Hurricane Energy Plc (LON:HUR) confirmed on Thursday that it had moved tangibly closer to first production, yet the share price barely moved.
It is sometimes the frustration with explorers when the make the transition to field development.
Stock market punters love the thrill of drilling for and making discoveries, but, can lack appetite for the more gradual value accretion that comes with bigger budget engineering projects.
Hurricane’s latest update confirmed the completion of all offshore installation works planned for the 2018 schedule.
The UK offshore oil field developer, in a statement, said that the installation of the subsea umbilical, risers and flowlines (or ‘SURF’) infrastructure had been successfully completed.
Now, the final activity in the current programme will involve protective rock dumping, expected to take place in October.
It leaves the Lancaster early production system (EPS) - which will yield some 17,000 bopd - on track for start-up in the first half of next year.
For Hurricane, it will be an important breakthrough. Not only will it provide some cash flow, it will also provide production data that should, in theory, de-risk a larger Lancaster field development and unlock what may ultimately be a multi-billion barrel operation.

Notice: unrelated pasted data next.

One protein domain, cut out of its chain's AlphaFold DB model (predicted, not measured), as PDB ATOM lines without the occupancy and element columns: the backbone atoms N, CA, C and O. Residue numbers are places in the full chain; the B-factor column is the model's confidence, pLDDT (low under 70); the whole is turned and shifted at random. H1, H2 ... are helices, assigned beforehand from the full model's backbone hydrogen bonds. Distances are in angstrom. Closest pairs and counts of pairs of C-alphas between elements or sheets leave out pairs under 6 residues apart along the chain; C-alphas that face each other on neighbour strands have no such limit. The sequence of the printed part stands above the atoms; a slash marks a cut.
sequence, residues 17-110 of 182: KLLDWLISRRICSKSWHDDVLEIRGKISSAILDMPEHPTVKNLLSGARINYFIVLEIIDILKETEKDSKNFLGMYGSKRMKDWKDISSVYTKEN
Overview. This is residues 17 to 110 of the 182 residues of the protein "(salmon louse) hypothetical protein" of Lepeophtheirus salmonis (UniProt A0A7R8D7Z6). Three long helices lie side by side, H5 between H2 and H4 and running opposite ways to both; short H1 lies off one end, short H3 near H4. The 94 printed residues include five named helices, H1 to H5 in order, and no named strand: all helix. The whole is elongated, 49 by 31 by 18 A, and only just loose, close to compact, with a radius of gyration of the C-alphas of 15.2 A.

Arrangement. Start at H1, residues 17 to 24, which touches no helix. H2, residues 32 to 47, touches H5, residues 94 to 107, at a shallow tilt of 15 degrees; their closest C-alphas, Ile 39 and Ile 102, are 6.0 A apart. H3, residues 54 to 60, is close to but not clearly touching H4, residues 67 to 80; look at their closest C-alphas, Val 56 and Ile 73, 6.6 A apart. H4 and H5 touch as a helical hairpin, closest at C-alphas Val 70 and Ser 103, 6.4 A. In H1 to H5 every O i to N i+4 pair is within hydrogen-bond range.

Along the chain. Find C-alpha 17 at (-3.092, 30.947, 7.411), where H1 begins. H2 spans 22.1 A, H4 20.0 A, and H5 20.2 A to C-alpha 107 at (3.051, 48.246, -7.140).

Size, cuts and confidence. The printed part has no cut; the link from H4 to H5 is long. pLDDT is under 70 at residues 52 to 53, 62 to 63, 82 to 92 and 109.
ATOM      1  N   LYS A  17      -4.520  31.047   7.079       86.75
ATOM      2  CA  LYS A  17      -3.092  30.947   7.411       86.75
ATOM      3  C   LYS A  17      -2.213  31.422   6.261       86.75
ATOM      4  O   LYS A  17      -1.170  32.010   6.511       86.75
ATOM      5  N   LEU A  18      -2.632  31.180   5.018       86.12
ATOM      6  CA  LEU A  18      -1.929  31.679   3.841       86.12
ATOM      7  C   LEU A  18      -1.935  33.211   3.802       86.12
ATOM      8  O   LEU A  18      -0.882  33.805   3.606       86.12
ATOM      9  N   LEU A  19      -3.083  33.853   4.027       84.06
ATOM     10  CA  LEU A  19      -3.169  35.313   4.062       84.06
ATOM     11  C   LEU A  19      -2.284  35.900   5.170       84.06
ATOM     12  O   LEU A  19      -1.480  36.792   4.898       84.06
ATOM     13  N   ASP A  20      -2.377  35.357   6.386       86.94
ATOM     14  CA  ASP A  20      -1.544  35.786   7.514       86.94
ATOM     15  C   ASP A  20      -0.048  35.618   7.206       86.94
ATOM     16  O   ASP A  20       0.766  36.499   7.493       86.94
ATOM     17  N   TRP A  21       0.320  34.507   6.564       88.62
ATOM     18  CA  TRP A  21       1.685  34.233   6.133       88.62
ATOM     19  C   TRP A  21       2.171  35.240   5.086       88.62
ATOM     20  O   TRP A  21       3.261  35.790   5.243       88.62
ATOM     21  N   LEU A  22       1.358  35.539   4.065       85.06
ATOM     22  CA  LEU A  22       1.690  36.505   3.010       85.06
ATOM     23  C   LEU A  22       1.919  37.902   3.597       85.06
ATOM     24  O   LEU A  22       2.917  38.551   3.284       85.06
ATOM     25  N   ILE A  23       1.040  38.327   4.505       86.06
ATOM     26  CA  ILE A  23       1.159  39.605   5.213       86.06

These are key points that have been repeated often. They are undoubtedly important value drivers, but, even when the project is delivered it may not be the sort of catalyst that will rocket the share price overnight.
Spirit deal brings new exploration and appraisal
All the more reason for speculative investors to be pleased with last week’s deal between Hurricane and Spirit Energy, a company majority owned by Centrica.
The deal with Spirit Energy sees Hurricane trading away 50% of the Greater Warwick Area in return for a US$387mln promise of funding for a well drilling programme, and, an initial field development programme that aims to deliver production by 2020.
Put simply, it means new high impact drilling opportunities.
Hurricane highlighted that the deal unlocks the GWA programme and significantly means that cashflows from the Lancaster EPS can be reinvested back in the larger Lancaster field development (rather than fund exploration and appraisal activity).
Spirit’s Phase 1 programme will see three new wells drilled. It aims to accelerate the appraisal of Lincoln and confirm the Warwick discovery. Hurricane will be ‘carried’ in the US$180.6mln initial drilling programme.
A rig contract has already been signed, with Transocean, for drilling to start next year.
Thanks to the Spirit deal and the ongoing progress towards the EPS start-up, it promises to be a busy period for Hurricane as share price catalysts from both projects dovetail through 2019.